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Carnegie Endowment: The United States Beyond 2012

Author: Uri Dadush, Director, International Economics Program, Carnegie Endowment for International Peace
January 23, 2012


Uri Dadush writes that the United States still has three major assets that keep it ahead of other countries, but needs to actively respond to current economic and political trends to keep those advantages.

The New Year has brought a spring to the step of the White House staff. The US economy is still struggling with high unemployment, but it is improving after its Summer lull. And in the midst of primaries Republicans are at each other's throats, having gotten themselves into terrible trouble over tax cut extensions which Americans broadly support.

Obama's reelection chances are improving, but a massive financial crisis originating in Europe may hit the United States in 2012, and only the brave would call the outcome of the next election. What I do know is that big reforms are unlikely in an election year and the next Administration will inherit unprecedented economic challenges. Whether or not it prevails will affect prosperity and security across the world.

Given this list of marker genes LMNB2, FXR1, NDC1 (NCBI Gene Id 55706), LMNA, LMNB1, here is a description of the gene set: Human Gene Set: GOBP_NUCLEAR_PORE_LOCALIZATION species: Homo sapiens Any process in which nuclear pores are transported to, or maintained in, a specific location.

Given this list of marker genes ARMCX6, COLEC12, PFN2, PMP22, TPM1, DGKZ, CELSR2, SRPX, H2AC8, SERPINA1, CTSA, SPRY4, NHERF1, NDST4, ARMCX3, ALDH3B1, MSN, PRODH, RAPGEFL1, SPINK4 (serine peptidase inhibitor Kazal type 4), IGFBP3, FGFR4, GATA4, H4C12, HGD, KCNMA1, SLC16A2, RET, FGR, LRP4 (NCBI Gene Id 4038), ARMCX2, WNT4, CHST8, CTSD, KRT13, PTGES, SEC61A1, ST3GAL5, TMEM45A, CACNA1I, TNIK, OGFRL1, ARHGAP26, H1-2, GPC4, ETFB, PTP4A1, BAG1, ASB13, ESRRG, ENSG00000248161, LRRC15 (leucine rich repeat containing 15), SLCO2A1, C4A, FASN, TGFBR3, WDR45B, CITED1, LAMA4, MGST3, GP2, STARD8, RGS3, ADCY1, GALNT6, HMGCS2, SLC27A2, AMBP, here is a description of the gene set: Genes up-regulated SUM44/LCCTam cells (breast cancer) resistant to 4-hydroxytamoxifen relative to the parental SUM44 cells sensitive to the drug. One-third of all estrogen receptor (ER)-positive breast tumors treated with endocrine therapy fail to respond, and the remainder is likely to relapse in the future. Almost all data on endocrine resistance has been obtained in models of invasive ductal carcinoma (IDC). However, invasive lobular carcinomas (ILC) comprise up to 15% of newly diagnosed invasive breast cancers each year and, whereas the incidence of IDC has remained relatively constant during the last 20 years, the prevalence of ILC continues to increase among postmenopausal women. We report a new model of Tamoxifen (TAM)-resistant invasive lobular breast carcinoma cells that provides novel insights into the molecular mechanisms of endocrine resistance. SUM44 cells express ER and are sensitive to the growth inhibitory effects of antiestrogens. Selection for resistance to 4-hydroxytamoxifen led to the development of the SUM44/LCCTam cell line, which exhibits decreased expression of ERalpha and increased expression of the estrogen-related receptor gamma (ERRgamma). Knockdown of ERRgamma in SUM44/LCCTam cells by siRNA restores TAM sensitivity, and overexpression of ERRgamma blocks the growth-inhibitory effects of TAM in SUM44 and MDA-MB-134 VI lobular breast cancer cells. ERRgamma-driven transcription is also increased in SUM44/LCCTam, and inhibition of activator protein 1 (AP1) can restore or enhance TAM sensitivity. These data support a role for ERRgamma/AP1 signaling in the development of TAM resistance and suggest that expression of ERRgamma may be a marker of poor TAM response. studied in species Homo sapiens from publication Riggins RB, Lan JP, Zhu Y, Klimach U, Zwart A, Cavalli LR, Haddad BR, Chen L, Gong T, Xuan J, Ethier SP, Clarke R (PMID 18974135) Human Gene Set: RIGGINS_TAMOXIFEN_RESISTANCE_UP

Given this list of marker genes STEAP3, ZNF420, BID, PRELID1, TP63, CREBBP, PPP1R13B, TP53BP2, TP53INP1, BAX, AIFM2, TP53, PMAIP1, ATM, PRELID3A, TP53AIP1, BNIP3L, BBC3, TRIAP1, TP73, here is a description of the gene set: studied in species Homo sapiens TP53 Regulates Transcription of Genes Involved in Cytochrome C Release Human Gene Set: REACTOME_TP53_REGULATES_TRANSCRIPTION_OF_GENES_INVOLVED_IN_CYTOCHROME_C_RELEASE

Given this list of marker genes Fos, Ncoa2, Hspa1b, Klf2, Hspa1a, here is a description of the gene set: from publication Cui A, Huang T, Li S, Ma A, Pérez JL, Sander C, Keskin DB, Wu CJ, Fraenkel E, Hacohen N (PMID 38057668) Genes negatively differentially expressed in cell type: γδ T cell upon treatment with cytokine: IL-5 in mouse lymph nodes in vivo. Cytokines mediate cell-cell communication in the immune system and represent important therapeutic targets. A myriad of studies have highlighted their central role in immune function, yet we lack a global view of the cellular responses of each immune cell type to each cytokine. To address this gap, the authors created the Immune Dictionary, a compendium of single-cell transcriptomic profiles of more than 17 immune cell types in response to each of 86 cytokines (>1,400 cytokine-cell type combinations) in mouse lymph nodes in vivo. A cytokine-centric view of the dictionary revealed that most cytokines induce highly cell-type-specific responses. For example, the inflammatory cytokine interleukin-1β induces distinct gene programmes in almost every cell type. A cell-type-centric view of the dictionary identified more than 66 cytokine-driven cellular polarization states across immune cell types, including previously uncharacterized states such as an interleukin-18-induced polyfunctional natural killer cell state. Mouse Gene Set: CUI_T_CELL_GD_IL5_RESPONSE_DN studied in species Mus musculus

A balance sheet of the American economy today includes three huge assets and an equal number of liabilities. The assets are well known but sometimes forgotten. First, the United States remains by far the world's largest economy, three times bigger than China and is - among the G20 - the most competitive, flexible, and productive. Despite its size and complexity, the US economy systematically ranks in the top 5 of the World Economic Forum's Competitiveness Index, and the World Bank's Doing Business Index. Exports are a very incomplete measure of America's economic might, as its multinational companies sell far more through their foreign subsidiaries than from their home base and many make the bulk of their profits overseas.

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